Tuesday, 1 March 2016

My Useful Guide: Understanding Colour

Colour can have an enormous impact on the way we see and feel. It is perceived in different ways by different people, effecting usability and business marketing.

Surrounded by colour in everyday life it often goes unnoticed or unappreciated. 

Do you know what your brand colour is saying about you?
Blues emit tranquility and calm. Greens, freshness and environment. Yellows, happiness and energy. Purples convey luxury and wealth. Pinks, compassion and playfulness. Red, power and passion and orange, confidence and success. 

Our minds are programmed to respond to colour whether it's stopping at traffic lights or taking note of warning signs. Not only that, but colour can help us to process and store memories and as a result, brands are intrinsically linked back to their colours. It is thought that 80% of brand recognition is down to colour alone. It is the first cause of association, closely followed by symbols/shapes and finally words.

Once you have your brand colours how do you go about using and reproducing them?

Why it’s important to know CMYK and Pantone breakdowns
The Pantone colour matching system is a standardised range of colours. Pantone colour books are produced to allow designers, printers and the general public to choose, reference and control consistency throughout marketing both in print and online. With their own numerical reference, each colour has a swatch showing how it will appear on coated and uncoated stock. This allows designers and printers around the world to produce work with accurate colour reproduction each and every time.

Each Pantone colour (spot) has its own unique breakdown for CMYK (cyan - blue, magenta - pink, yellow and black) for print and RGB (red, green and blue) for web.

Pantone books let designers choose the closest possible CMYK, RGB and HEX value for each pantone colour – allowing CMYK reproductions to stay as representative of the brand colours as possible – i.e. in magazines and other publications which do not allow for special pantone spot inks to be used in the production process.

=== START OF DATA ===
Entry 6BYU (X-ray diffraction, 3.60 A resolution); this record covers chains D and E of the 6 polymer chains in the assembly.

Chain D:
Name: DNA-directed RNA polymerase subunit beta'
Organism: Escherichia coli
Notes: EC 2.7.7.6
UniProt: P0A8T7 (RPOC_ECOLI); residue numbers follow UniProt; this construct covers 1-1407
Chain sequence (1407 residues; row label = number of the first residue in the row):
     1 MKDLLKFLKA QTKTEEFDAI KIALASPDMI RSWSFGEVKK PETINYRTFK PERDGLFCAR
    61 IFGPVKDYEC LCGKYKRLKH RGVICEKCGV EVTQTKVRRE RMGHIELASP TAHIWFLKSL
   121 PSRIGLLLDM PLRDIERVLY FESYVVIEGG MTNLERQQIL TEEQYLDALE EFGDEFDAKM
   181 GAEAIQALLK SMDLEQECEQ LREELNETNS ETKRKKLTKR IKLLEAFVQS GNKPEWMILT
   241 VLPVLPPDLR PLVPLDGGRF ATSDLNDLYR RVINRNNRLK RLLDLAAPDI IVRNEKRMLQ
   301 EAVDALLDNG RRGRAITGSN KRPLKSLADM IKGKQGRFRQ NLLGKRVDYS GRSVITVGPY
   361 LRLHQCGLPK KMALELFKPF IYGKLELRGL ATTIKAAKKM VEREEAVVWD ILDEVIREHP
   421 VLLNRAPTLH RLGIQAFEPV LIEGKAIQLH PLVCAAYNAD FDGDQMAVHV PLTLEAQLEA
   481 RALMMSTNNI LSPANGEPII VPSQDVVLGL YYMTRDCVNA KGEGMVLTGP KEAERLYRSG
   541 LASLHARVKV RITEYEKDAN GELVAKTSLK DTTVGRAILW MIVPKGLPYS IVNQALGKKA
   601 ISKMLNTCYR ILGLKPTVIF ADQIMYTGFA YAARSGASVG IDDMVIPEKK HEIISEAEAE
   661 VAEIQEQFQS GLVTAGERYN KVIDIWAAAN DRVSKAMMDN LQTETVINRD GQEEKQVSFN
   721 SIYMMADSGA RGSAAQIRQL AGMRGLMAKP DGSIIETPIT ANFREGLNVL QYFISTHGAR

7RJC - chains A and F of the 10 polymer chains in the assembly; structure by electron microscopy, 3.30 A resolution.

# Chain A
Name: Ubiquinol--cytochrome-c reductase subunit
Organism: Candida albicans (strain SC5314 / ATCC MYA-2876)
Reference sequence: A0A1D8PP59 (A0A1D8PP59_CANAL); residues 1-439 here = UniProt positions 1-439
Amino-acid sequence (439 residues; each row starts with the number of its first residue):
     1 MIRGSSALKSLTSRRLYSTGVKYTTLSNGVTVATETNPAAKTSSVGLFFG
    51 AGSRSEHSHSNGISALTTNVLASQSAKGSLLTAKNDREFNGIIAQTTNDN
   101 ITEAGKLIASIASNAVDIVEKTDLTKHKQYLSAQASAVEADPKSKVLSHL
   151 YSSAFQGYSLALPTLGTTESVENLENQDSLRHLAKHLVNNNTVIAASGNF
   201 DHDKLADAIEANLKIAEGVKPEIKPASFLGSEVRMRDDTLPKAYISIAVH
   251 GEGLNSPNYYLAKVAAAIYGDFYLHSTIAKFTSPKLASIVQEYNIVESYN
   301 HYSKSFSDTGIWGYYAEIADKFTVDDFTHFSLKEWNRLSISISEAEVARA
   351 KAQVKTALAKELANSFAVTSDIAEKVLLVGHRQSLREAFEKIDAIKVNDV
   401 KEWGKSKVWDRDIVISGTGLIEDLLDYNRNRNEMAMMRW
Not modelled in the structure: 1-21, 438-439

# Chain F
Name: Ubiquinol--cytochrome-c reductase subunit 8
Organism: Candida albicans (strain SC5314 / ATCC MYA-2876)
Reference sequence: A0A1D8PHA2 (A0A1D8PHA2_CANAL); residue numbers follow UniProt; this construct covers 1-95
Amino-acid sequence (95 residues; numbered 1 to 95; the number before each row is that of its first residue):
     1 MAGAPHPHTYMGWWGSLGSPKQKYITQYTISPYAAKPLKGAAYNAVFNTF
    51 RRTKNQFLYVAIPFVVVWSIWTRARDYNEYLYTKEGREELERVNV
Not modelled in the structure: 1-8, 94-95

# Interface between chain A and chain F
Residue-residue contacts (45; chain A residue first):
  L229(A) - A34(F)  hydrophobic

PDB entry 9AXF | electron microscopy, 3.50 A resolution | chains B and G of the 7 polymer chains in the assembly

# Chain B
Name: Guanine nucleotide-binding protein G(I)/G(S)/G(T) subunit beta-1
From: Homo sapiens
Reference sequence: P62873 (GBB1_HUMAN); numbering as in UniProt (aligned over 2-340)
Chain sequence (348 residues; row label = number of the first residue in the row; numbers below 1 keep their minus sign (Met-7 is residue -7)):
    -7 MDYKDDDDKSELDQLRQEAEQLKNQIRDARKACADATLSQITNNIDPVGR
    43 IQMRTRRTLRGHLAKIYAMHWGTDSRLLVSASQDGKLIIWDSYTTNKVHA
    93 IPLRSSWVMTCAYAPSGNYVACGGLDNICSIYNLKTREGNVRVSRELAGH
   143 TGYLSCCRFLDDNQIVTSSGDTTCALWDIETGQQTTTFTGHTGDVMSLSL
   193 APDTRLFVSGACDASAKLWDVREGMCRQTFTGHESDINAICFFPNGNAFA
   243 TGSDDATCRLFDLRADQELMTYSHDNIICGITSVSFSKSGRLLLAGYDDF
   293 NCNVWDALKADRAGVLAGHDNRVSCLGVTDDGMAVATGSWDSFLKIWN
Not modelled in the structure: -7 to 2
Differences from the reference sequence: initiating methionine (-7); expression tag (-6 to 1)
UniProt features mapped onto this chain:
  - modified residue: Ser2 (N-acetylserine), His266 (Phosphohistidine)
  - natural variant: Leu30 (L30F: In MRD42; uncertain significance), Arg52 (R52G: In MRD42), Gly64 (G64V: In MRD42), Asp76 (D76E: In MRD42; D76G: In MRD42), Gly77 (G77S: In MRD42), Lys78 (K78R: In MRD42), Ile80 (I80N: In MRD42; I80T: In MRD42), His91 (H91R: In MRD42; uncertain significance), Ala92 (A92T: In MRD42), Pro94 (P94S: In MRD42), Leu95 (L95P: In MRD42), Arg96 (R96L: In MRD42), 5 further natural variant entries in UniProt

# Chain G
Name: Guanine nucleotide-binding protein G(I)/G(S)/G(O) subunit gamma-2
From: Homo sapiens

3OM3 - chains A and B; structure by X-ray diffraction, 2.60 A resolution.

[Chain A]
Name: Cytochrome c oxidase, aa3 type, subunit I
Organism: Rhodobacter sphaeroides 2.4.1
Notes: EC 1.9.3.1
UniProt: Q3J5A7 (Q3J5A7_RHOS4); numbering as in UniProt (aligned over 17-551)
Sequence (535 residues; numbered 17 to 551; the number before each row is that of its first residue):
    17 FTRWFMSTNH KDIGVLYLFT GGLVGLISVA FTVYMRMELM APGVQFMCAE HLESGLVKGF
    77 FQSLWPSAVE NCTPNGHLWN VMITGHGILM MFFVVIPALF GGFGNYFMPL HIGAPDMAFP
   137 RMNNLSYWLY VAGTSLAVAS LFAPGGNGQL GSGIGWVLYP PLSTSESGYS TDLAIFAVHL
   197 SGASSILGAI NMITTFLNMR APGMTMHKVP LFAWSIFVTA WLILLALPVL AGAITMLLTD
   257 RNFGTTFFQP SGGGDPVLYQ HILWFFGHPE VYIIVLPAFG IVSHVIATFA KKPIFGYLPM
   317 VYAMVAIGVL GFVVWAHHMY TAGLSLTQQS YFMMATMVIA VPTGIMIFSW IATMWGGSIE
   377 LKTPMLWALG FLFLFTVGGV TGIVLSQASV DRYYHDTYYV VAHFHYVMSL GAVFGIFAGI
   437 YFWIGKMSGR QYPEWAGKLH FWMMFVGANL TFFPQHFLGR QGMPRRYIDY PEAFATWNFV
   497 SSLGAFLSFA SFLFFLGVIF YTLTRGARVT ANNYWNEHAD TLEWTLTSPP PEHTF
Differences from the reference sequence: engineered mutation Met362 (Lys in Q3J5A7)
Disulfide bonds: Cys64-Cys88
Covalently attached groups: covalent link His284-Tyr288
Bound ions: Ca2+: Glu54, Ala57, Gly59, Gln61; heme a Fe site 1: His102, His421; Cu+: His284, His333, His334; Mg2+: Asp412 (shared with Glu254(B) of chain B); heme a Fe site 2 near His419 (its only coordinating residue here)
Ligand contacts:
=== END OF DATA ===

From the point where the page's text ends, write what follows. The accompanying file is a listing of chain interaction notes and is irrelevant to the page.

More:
Things to know when printing your brand colours
Commercial printers will print in four colour process (CMYK) - printing these four colours at various percentages on top of each other produces a large spectrum of colour. However, due to the vibrancy of a colour, it may be necessary to print using Pantone spot colour to create the desired result. It is important to consider whether your colour can be recreated in a CMYK process right at the beginning, as printing spot colours will have an effect on future printing costs.

Paper stocks can also affect the outcome. Ink sits on the surface of coated paper making print appear bright and colourful. On uncoated paper, the ink soaks into the fibres and can leave colours looking dull and less vibrant. 

Pantone also provide metallic and neon colours - Offering almost endless opportunities to stand out from the crowd when it comes to your brand.

A designers input and brand guidelines
There are a number of colours at our disposal, providing consistency across your brand, also helping people with recognition and association of the brand. Finding the right colour can prove to be a great tool to have in your brand toolboxHaving a set of brand guidelines, even better. 

Brand guidelines are a set of rules for logo use, colour palette, typography and other visual devices, providing a fundamental style for communicating to your client base. Having a set of guidelines in place defines and promotes brand integrity.

After inspiration? Why not have a look at our corporate guidelines portfolio or have a look at our case study.